The telescope is called MagEX, which stands for "Magnetosheath Explorer in X-rays" and is an international collaboration between scientists from the United States, the Czech Republic, and the University of Leicester.
MagEX will study the magnetosheath, the magnetic "shield" that protects the Earth from the solar wind - the high energy particles that continuously flow out from the Sun. Without this shield, life on Earth as we know it could not exist.
MagEX was submitted to NASA for consideration in their Lunar Sortie Science Opportunites (LSSO) programme and has cleared the first selection hurdle; it will now receive NASA funding for a technical feasibility study.
The LSSO program is part of NASA's New Vision for Space Exploration Program announced by President Bush in 2004. The President committed NASA to return men to the Moon for the purpose of scientfic exploration. This new generation of NASA astronauts will set-up scientific experiments on the lunar surface, just like their Apollo colleagues did over four decades before them. MagEX could be one of those experiments.The MagEX telescope will be quite compact, being less than one metre tall.
Looking from the Moon, the Earth's magnetosheath covers an area about 30 degrees across on the sky. The magnetosheath glows as solar wind particles strike gas trapped within the region, however, the glow is not in visible light but in X-rays. Invisible to the human eye, X-rays require specialised instruments to detect them. X-rays are produced by many astrophysical phenomenona such as black holes, quasars, stars and galaxies.
The lead Leicester scientist on MagEX, Dr Steven Sembay, said : "MagEX will be unique in that it will be able to view our Earth's entire magnetosheath for the first time. The magnetosheath is not static, but contracts and expands quite dramatically as the solar wind pressure changes during solar storms. The view from the moon should be quite spectacular"
NASA's manned return to the Moon is still some way-off. It will probably be the end of the next decade at least before an astronaut steps foot on the lunar surface again. Dr Steven Sembay said, "Like all space projects, we are in for the long haul. But every long journey starts with a first step."
The Department of Physics at the University of Leicester has a 40 year history of designing X-ray detectors for space science exploration. These currently include instruments onboard ESA's XMM-Newton observatory, NASA's gamma-ray burst mission, Swift, and in the future, on ESA's BepiColombo mission to explore Mercury.
Ather Mirza | alfa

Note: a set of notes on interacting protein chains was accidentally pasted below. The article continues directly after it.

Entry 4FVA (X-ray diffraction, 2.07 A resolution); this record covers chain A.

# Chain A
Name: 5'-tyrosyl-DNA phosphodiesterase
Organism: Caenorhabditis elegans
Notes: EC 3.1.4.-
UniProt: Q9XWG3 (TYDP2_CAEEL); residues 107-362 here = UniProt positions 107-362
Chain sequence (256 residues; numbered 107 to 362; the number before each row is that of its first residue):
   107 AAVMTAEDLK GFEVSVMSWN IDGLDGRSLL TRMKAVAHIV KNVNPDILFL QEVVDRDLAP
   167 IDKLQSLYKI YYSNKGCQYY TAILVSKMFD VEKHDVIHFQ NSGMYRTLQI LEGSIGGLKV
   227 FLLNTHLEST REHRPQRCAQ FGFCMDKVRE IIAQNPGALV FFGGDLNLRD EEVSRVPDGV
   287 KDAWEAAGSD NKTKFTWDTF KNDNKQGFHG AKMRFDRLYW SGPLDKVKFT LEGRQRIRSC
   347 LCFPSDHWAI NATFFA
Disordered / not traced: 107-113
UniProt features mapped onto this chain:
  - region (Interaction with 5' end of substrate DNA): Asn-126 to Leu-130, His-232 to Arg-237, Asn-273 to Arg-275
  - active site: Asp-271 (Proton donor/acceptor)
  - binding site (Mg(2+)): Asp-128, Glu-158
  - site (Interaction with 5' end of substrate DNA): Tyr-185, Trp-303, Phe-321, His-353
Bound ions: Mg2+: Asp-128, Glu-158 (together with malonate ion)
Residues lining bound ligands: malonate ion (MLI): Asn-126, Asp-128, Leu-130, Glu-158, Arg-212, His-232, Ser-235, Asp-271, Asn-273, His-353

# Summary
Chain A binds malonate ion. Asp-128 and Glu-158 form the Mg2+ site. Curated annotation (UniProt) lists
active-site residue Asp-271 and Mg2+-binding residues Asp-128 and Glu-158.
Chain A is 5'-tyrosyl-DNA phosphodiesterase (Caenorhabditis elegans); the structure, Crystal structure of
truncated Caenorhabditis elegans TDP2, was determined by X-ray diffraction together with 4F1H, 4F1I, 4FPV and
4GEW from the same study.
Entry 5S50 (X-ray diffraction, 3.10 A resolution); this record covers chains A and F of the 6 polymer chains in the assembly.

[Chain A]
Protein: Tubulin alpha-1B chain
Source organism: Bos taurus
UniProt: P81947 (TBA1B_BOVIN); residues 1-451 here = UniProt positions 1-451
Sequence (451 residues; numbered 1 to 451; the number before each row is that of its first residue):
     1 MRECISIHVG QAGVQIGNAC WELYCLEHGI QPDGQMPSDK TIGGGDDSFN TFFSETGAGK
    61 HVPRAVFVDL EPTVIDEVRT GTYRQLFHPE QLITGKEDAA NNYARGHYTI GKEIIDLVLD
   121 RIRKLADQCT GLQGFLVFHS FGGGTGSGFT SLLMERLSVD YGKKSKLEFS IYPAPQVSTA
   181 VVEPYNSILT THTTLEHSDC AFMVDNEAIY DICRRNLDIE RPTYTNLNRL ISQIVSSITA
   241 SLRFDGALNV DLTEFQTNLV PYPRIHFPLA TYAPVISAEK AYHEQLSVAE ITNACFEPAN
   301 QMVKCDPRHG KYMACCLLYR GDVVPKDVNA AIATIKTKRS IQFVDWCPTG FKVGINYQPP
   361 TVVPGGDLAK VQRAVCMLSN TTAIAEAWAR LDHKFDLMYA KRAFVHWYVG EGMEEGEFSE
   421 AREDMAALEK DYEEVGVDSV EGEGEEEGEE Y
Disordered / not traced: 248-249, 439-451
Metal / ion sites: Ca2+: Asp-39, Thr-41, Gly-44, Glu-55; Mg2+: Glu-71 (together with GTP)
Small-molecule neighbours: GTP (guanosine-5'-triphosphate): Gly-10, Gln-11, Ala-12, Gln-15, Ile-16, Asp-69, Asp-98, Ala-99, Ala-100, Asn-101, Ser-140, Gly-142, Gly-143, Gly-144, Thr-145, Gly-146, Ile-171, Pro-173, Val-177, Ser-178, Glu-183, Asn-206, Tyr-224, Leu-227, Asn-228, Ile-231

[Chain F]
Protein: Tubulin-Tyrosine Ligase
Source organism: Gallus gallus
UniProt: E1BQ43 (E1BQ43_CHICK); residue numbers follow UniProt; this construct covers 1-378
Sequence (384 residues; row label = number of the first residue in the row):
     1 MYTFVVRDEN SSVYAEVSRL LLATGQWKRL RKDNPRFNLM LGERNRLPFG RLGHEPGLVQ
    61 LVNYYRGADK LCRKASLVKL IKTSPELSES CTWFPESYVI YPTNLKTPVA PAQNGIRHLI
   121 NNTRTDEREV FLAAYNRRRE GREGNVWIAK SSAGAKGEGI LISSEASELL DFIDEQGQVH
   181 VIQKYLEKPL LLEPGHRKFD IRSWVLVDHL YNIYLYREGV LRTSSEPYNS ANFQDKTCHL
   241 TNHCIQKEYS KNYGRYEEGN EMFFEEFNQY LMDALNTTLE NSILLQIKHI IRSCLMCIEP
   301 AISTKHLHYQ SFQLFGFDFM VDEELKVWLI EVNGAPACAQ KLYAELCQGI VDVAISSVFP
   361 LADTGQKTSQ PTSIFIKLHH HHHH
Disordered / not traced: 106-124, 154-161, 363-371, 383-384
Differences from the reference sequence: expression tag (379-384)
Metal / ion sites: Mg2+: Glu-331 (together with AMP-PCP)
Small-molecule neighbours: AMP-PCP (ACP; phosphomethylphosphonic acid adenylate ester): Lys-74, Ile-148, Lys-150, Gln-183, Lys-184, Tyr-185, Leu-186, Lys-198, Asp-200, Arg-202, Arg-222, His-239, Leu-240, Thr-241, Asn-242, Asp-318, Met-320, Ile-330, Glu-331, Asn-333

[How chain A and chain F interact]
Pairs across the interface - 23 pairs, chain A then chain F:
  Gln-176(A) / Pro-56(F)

Astronomers release most complete ultraviolet-light survey of nearby galaxies
18.05.2018 | NASA/Goddard Space Flight Center
A quantum entanglement between two physically separated ultra-cold atomic clouds
17.05.2018 | University of the Basque Country
So-called quantum many-body scars allow quantum systems to stay out of equilibrium much longer, explaining experiment | Study published in Nature Physics
Recently, researchers from Harvard and MIT succeeded in trapping a record 53 atoms and individually controlling their quantum state, realizing what is called a...
The historic first detection of gravitational waves from colliding black holes far outside our galaxy opened a new window to understanding the universe. A...
A team led by Austrian experimental physicist Rainer Blatt has succeeded in characterizing the quantum entanglement of two spatially separated atoms by observing their light emission. This fundamental demonstration could lead to the development of highly sensitive optical gradiometers for the precise measurement of the gravitational field or the earth's magnetic field.
The age of quantum technology has long been heralded. Decades of research into the quantum world have led to the development of methods that make it possible...
Cardiovascular tissue engineering aims to treat heart disease with prostheses that grow and regenerate. Now, researchers from the University of Zurich, the Technical University Eindhoven and the Charité Berlin have successfully implanted regenerative heart valves, designed with the aid of computer simulations, into sheep for the first time.
Producing living tissue or organs based on human cells is one of the main research fields in regenerative medicine. Tissue engineering, which involves growing...
A team of scientists of the Max Planck Institute for the Structure and Dynamics of Matter (MPSD) at the Center for Free-Electron Laser Science in Hamburg investigated optically-induced superconductivity in the alkali-doped fulleride K3C60under high external pressures. This study allowed, on one hand, to uniquely assess the nature of the transient state as a superconducting phase. In addition, it unveiled the possibility to induce superconductivity in K3C60 at temperatures far above the -170 degrees Celsius hypothesized previously, and rather all the way to room temperature. The paper by Cantaluppi et al has been published in Nature Physics.
Unlike ordinary metals, superconductors have the unique capability of transporting electrical currents without any loss. Nowadays, their technological...
02.05.2018 | Event News
13.04.2018 | Event News
12.04.2018 | Event News
18.05.2018 | Power and Electrical Engineering
18.05.2018 | Information Technology
18.05.2018 | Information Technology